Some general practitioners, like many others in our society, lump older people together and act as if their older patients are all the same They seem to forget that, although our ageing bodies may need special consideration, we do not lose our individuality because we grow old.
Our culture as a whole doesn’t revere, or even respect, its seniors the way some other cultures do, although many families do respect us.
Ageism occurs when people and institutions stereotype people, young and old, and discriminate against them on the basis of age.
Most older people understand and experience ageism in every day life. Young people, also, experience ageism when their ideas and needs are discounted because they are ‘too young’.
Obvious systemic ageism in health care occurs when doctors, nurses, accountants and journalists see old people as ‘bed blockers’ who take up hospital beds to the detriment of younger patients, or as a ‘burden’ on the health system and the economy.
As individuals, we need to recognise ageism when a general practitioner over-medicates us, or dismisses our symptoms and test results on the grounds that ‘all old people experience this’. My experience tells me that some health professions tend to discount or dismiss older people. I can almost hear them think,
Oh, dear, another geriatric!
We should avoid a doctor who doesn’t listen carefully and respond adequately to our concerns.
Doctor shopping can be defined as
…seeing multiple treatment providers, either during a single illness episode or to procure prescription medications illicitly.
It can also mean going out deliberately to find a doctor one likes and trusts. That’s an important aspect of everyone’s health care, as well as a right.
Everyone needs a good doctor, and older men and women as much as everyone else. As the actor Katherine Hepburn supposedly said,
Old age is not for sissies.
As we age, we’re prone to aches and pains and chronic illnesses. Our hearing and our sight, smell and the sensation of our bodies in space begin to fail. Many serious illnesses, as well as minor ailments, cause us to seek medical attention.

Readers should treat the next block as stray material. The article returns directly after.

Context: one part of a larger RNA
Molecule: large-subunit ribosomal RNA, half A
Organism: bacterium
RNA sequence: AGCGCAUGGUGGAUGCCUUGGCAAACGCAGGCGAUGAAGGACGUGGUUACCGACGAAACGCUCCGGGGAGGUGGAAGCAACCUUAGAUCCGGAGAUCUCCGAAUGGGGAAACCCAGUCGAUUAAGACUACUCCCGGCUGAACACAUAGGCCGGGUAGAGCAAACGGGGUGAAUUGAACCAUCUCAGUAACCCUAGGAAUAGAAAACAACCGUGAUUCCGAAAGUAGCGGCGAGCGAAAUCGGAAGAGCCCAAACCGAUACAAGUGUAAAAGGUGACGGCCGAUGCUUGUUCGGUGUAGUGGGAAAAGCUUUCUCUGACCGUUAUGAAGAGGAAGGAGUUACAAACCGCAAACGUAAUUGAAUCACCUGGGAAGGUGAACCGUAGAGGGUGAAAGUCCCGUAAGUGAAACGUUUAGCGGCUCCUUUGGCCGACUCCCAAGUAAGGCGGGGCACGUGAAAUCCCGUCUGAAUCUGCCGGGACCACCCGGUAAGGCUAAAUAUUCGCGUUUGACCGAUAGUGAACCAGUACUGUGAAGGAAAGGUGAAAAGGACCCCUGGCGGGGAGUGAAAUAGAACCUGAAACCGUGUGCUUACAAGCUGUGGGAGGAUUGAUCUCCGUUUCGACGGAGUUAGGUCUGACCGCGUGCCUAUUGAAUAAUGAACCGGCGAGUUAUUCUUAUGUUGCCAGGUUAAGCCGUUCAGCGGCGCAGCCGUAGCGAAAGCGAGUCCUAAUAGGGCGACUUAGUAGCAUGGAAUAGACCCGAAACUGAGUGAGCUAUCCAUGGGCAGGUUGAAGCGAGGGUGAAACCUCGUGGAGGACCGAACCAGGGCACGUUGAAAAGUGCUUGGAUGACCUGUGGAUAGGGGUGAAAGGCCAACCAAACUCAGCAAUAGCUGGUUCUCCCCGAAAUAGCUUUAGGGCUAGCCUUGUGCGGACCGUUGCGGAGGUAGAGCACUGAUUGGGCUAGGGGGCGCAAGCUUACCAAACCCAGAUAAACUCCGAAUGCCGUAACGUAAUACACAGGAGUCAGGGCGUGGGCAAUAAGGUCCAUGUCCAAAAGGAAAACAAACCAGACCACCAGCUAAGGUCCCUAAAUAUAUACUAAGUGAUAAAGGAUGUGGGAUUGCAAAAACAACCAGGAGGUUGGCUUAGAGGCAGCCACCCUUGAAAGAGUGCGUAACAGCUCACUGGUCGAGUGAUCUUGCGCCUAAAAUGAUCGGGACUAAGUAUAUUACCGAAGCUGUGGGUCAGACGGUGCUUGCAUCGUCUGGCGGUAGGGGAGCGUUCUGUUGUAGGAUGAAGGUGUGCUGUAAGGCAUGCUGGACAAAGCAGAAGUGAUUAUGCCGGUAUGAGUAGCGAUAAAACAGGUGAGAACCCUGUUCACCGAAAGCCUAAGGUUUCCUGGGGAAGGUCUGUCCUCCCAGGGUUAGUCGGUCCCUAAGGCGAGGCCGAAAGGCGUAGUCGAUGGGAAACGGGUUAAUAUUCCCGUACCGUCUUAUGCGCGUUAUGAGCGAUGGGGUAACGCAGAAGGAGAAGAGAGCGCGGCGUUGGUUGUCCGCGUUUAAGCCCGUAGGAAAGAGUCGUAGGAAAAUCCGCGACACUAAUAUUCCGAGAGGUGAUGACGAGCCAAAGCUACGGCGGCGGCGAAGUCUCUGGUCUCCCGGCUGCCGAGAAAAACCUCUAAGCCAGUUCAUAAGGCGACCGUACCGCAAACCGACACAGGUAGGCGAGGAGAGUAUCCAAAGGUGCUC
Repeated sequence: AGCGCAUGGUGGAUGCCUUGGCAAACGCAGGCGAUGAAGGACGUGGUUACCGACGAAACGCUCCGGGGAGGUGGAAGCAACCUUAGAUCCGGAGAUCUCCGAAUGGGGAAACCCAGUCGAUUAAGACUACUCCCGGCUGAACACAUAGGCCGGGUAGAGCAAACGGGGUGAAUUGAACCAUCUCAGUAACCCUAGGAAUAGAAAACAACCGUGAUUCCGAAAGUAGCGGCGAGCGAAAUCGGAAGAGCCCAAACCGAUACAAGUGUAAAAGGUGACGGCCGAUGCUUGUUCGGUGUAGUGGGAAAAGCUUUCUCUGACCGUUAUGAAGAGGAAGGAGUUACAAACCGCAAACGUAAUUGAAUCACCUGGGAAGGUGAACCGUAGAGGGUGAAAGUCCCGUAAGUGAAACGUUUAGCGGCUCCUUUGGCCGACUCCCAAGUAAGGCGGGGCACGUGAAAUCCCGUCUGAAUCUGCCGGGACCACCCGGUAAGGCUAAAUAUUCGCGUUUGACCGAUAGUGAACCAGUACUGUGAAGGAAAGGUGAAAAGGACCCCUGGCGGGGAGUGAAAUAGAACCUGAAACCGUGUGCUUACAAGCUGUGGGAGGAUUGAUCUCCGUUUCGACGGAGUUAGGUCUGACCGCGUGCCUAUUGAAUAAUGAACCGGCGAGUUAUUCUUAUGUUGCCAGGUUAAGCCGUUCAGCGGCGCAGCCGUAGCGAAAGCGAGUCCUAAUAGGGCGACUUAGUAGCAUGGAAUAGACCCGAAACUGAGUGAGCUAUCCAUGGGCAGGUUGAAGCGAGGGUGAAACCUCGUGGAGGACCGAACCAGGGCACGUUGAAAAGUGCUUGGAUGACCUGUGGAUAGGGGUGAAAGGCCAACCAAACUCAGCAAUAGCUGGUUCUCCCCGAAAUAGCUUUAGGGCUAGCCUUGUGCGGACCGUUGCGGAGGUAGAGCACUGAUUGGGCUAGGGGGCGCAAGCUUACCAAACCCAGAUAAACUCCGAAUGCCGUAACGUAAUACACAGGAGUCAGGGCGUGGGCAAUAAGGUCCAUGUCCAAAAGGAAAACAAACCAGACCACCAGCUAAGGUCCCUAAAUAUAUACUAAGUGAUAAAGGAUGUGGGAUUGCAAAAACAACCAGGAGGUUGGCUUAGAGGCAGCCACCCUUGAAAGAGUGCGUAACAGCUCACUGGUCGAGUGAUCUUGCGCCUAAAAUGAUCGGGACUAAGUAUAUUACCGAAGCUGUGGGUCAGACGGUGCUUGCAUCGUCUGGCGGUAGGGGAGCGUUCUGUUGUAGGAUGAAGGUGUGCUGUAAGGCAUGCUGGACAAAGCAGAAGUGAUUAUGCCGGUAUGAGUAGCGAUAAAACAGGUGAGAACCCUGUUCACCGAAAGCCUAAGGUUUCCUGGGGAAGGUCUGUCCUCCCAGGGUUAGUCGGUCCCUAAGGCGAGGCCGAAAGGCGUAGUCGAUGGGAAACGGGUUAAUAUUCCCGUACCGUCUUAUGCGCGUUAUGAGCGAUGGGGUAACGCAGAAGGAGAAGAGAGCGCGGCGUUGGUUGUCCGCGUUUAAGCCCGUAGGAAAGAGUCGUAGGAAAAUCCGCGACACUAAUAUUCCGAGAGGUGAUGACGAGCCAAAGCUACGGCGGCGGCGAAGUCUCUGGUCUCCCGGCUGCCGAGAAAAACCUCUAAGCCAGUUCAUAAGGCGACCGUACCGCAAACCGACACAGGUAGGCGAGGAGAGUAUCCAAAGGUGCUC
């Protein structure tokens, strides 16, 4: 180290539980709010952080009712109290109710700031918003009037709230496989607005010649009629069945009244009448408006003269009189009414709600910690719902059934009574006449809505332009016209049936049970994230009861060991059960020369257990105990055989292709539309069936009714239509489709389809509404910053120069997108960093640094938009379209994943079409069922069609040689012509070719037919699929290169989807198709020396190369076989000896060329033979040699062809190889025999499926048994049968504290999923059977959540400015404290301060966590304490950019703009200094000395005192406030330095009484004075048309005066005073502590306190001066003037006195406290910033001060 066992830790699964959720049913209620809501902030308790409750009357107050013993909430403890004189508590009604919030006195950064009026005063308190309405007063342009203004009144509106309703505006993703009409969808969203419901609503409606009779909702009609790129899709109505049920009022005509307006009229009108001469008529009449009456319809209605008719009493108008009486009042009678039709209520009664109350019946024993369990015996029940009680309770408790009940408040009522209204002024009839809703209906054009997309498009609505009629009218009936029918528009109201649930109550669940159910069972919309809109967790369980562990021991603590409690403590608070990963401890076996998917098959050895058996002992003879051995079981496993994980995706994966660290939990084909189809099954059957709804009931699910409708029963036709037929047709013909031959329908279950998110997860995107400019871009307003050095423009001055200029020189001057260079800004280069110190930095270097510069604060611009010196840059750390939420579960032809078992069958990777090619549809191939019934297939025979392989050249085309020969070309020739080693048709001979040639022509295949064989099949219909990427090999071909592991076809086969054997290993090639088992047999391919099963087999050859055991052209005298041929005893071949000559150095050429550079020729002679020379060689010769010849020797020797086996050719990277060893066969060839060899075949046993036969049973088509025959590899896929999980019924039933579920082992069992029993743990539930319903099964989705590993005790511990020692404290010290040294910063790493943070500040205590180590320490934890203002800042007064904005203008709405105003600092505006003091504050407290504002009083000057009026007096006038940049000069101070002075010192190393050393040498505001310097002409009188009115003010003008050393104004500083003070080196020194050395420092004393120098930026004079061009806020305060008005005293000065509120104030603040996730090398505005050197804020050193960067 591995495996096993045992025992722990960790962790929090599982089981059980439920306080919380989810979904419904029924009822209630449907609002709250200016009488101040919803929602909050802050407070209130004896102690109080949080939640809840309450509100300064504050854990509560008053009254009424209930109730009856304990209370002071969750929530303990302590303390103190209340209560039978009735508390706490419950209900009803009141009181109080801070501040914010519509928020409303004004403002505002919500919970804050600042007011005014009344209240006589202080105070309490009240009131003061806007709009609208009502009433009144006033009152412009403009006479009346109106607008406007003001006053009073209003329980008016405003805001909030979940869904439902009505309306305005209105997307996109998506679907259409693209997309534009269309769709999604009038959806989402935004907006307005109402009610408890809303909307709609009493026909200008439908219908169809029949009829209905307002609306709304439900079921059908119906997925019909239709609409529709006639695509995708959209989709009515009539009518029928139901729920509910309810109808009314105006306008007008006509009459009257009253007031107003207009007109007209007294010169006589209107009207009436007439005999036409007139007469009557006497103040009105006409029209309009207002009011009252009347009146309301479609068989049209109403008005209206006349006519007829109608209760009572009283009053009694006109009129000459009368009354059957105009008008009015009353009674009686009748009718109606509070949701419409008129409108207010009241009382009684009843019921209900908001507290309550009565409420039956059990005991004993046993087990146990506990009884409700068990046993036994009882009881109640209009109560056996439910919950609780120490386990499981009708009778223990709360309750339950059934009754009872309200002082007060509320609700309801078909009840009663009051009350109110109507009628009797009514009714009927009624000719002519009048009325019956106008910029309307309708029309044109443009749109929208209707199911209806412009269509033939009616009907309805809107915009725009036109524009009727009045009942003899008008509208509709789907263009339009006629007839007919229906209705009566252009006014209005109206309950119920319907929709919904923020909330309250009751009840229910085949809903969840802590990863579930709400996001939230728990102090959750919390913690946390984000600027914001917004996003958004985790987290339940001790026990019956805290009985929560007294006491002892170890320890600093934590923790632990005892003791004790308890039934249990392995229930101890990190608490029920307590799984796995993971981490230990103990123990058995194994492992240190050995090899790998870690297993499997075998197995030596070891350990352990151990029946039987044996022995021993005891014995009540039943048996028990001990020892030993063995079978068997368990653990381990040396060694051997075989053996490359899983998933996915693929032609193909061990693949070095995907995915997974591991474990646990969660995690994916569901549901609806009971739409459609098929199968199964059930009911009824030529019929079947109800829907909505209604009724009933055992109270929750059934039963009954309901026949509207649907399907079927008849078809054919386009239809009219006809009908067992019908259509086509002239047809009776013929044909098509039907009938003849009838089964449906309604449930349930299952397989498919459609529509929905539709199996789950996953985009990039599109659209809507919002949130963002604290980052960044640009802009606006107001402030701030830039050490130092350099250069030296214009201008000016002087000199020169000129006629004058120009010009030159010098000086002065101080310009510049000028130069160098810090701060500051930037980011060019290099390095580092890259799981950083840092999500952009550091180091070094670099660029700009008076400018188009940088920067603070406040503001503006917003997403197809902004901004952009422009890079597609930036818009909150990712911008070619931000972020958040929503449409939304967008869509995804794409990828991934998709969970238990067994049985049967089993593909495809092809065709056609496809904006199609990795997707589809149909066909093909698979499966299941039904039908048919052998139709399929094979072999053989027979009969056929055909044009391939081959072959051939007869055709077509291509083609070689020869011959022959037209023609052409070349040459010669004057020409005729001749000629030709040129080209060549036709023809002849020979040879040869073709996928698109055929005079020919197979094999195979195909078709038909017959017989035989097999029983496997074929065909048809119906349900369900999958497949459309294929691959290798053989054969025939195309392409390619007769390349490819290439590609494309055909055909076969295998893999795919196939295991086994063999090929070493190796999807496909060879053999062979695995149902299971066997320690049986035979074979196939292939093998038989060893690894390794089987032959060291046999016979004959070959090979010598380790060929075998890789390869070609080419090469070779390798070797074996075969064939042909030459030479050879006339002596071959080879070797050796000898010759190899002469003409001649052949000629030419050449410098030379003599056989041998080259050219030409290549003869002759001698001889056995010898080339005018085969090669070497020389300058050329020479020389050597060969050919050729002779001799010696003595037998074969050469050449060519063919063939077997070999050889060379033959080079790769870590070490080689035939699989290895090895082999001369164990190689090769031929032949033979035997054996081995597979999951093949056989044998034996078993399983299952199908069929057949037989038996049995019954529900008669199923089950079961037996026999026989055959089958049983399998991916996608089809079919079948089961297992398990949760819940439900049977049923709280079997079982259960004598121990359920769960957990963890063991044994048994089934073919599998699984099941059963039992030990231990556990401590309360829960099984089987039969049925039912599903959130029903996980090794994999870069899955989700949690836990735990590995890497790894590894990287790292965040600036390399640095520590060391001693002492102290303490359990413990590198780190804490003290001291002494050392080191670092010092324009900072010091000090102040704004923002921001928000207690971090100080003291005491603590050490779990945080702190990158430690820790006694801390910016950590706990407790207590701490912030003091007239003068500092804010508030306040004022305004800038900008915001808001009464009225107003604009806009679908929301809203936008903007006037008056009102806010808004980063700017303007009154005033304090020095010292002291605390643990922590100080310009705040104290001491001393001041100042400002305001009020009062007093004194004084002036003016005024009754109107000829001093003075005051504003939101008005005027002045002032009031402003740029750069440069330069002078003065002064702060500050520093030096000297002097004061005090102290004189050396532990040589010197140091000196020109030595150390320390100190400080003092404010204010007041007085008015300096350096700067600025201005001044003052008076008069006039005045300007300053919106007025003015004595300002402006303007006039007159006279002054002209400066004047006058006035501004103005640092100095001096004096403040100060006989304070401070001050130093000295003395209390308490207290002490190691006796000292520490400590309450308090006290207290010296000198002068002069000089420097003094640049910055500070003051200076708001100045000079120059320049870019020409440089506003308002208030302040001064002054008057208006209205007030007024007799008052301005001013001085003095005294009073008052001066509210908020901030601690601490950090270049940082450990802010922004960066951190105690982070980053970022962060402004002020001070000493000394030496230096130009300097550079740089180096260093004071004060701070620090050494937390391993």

Why doctor shopping has an important place in our health care
- Everyone has the right to choose who provides their health care
- We have a right to be heard and respected
- Health care should be a partnership between health professionals and their patients
- As patients, we have a right to be involved in our own care
- We have a right to be consulted
- We deserve explanations about health conditions and available treatment options
- No one has to put up with poor service in any part of their life.
How to go doctor shopping
- Remember you have every right to change doctors. It’s your call who cares for you
- You don’t return to shops or restaurants where the service is shoddy or the staff are rude. Why would you put up with shoddy health care?
- Make a list of what you want from a general practitioner and the practice where he or she works
- Look for a new general practitioner when you are well. A minor ailment makes a good excuse to interview a new health care professional to see if they are a good fit for you
- If necessary, take a friend or family member with you. Ask for their support. Ask them to help you assess the new doctor and to advocate for you if necessary
- Be honest. Tell the GP want a new doctor. You don’t have to give a reason. If you want to, though, go for it. Explain why you want someone new and that you will no longer tolerate ageism in health care.
- Ask about their charges. I went to one practice in Subiaco and was told their standard fee for a short consultation is $99! No concessions. No bulk billing. I went somewhere else.
*An updated version of a blog I posted a few years ago, but now no longer available online.